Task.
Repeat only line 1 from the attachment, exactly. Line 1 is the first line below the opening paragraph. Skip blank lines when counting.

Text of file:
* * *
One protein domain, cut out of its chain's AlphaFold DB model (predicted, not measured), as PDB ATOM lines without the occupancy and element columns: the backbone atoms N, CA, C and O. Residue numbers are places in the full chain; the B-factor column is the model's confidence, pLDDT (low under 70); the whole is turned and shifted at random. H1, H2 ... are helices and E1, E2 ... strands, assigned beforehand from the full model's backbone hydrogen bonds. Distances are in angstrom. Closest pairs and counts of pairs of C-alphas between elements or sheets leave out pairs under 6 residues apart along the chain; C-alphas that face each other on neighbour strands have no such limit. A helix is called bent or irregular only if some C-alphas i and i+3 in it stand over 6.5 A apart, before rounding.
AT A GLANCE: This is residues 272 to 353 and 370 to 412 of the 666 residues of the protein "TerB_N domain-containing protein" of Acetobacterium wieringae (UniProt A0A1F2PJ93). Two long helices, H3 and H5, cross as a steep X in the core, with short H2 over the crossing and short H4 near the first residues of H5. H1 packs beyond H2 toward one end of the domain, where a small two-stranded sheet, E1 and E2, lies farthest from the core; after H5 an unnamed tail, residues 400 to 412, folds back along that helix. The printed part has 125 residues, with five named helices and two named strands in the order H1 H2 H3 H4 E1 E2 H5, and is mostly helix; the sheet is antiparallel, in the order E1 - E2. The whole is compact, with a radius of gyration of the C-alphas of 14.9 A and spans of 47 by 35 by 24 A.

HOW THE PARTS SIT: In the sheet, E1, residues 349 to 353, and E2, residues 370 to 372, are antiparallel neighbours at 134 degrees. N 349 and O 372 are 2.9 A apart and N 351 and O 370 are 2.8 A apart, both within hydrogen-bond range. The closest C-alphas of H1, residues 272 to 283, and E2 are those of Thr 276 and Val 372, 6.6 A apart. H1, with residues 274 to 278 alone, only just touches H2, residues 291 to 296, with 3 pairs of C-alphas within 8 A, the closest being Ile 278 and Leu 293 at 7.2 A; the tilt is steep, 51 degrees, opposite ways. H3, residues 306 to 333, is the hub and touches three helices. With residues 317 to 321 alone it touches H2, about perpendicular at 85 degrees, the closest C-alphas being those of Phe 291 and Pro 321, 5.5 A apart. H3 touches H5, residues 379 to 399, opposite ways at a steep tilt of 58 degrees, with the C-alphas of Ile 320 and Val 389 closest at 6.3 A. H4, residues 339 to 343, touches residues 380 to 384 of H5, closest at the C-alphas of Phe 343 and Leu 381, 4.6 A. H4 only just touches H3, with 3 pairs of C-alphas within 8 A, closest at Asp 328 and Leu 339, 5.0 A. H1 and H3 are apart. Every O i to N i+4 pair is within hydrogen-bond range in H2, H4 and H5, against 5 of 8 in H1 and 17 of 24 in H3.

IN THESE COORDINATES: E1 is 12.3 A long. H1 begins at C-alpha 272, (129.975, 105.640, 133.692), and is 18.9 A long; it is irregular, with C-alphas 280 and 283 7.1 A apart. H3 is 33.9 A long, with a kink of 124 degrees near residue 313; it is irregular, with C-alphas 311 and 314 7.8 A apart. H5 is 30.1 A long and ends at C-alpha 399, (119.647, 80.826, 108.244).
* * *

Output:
AT A GLANCE: This is residues 272 to 353 and 370 to 412 of the 666 residues of the protein "TerB_N domain-containing protein" of Acetobacterium wieringae (UniProt A0A1F2PJ93). Two long helices, H3 and H5, cross as a steep X in the core, with short H2 over the crossing and short H4 near the first residues of H5. H1 packs beyond H2 toward one end of the domain, where a small two-stranded sheet, E1 and E2, lies farthest from the core; after H5 an unnamed tail, residues 400 to 412, folds back along that helix. The printed part has 125 residues, with five named helices and two named strands in the order H1 H2 H3 H4 E1 E2 H5, and is mostly helix; the sheet is antiparallel, in the order E1 - E2. The whole is compact, with a radius of gyration of the C-alphas of 14.9 A and spans of 47 by 35 by 24 A.